The Dawn Effect is an increase in insulin resistance (decrease in insulin sensitivity) caused by hormones released about two hours before you wake. These hormones are under the control of the pituitary gland in the brain. The Dawn Effect is also influenced by testosterone and tends to be more significant in men and in women with polycystic ovarian syndrome who may have elevated testosterone levels.
This resistance to insulin can cause you to need more insulin at certain times during the night. The Dawn Effect mildly occurs in nondiabetics as a means to elevated blood glucose to prepare for the day. In people without diabetes, the body adjusts so that blood glucose levels do not go too high. In those with diabetes, however, the Dawn Effect can cause blood glucose levels to rise too high and lead to morning fasting hypoglycemia.
Your overnight insulin is taken to counter the Dawn Effect, and on average, diabetics take 20% of their total daily insulin overnight due to an increase in metabolic needs during the night. People using insulin pumps often have increased basal rates after 3 a.m. for this reason.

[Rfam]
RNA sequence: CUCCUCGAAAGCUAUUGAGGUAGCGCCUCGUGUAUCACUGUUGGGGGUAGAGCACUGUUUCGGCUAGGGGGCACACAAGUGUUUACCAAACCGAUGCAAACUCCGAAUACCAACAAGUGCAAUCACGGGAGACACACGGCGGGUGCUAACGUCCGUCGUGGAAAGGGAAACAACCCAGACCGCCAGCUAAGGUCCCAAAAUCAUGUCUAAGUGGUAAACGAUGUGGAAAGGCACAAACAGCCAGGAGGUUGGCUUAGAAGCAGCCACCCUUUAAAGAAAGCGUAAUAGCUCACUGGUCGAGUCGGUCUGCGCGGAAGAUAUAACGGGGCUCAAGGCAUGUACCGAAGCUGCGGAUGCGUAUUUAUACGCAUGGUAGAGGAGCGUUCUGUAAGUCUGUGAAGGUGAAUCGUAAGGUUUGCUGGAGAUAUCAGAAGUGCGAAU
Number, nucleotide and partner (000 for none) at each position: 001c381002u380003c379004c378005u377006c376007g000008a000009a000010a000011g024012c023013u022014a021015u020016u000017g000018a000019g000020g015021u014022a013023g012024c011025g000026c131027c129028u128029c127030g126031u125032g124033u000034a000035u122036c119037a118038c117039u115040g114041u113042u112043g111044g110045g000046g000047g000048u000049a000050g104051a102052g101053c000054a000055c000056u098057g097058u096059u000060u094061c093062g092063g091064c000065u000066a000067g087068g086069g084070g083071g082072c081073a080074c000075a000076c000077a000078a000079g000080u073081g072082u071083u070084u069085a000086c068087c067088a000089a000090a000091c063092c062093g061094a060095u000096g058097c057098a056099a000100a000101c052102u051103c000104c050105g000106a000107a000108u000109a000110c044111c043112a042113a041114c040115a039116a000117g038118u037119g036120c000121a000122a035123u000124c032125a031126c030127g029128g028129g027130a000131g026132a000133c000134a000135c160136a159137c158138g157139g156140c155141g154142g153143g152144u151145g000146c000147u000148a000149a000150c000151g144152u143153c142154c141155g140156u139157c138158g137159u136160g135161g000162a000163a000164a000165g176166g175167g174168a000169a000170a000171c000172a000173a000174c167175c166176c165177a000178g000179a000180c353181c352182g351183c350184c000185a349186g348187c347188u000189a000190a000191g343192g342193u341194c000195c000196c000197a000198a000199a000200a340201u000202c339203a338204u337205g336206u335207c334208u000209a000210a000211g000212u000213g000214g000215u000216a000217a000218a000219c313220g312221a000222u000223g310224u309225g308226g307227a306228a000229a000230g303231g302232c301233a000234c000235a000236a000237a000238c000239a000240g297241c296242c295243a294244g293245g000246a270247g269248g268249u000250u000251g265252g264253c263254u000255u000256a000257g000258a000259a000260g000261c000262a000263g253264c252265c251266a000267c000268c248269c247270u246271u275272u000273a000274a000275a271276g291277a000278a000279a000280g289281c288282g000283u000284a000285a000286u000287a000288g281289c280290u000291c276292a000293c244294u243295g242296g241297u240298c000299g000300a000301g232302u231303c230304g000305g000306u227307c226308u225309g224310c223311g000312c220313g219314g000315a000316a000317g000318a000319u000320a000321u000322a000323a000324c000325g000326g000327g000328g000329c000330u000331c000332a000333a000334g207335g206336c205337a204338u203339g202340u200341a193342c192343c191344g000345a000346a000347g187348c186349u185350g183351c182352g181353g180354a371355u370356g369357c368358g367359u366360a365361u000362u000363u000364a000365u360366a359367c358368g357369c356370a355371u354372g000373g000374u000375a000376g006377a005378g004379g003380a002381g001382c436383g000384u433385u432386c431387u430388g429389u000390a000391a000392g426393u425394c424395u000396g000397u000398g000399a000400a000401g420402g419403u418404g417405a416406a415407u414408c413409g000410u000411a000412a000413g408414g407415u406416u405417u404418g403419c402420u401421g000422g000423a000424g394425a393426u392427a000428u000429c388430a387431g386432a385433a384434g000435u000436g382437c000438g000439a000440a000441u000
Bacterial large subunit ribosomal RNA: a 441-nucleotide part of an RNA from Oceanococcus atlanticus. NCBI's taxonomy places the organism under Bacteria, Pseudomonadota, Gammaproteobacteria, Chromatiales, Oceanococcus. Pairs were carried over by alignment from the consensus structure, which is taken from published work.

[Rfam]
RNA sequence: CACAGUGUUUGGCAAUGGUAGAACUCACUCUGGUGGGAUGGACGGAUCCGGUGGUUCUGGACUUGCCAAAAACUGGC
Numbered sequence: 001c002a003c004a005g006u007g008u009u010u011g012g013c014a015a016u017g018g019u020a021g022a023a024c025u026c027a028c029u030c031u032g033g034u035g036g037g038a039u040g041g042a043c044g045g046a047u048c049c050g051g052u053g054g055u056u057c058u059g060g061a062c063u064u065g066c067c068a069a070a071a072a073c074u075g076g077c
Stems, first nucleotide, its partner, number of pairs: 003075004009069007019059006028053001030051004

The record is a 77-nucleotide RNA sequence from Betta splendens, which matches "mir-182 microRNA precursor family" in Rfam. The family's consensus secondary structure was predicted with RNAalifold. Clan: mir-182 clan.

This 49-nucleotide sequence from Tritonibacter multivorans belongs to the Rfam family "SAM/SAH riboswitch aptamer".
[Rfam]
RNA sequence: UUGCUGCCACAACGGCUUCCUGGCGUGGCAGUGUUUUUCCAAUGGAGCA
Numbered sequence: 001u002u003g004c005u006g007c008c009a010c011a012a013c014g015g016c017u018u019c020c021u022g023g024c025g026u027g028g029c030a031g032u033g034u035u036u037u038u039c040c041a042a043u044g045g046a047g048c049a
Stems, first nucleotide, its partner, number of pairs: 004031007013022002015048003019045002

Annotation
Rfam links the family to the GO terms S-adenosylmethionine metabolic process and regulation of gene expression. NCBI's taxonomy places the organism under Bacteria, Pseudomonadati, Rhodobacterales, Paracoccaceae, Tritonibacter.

It is a normal occurrence in all people to experience a slight rise in blood glucose levels before rising, but this phenomenon is more pronounced in persons who need to take insulin. The Dawn Effect is also the most common cause of nighttime highs.
Somogyi Effect (Rebound Hyperglycemia)
The Somogyi Effect occurs after a rapid drop in blood glucose levels sometime during sleep. The body responds by releasing stored glucose (released from glycogen stores) from the muscles and liver in an attempt to elevate blood glucose levels. The body may overcompensate, releasing large amounts of glycogen which results in a "rebound" effect, causing hyperglycemia. Waking with a headache and feeling tired may be an indication that early morning hyperglycemia is due to the Simogyi Effect.
This may happen anytime during sleep, but hypoglycemia usually occurs around 3.a.m. The hypoglycemic episode is followed by an elevated blood glucose level towards morning. Inadequate food intake for exercise or too much insulin may contribute to this response. Getting this under control often requires monitoring around 3 a.m. and advice from your doctor how to prevent lows during the night that rebound with highs.
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Page Updated 03/09/2006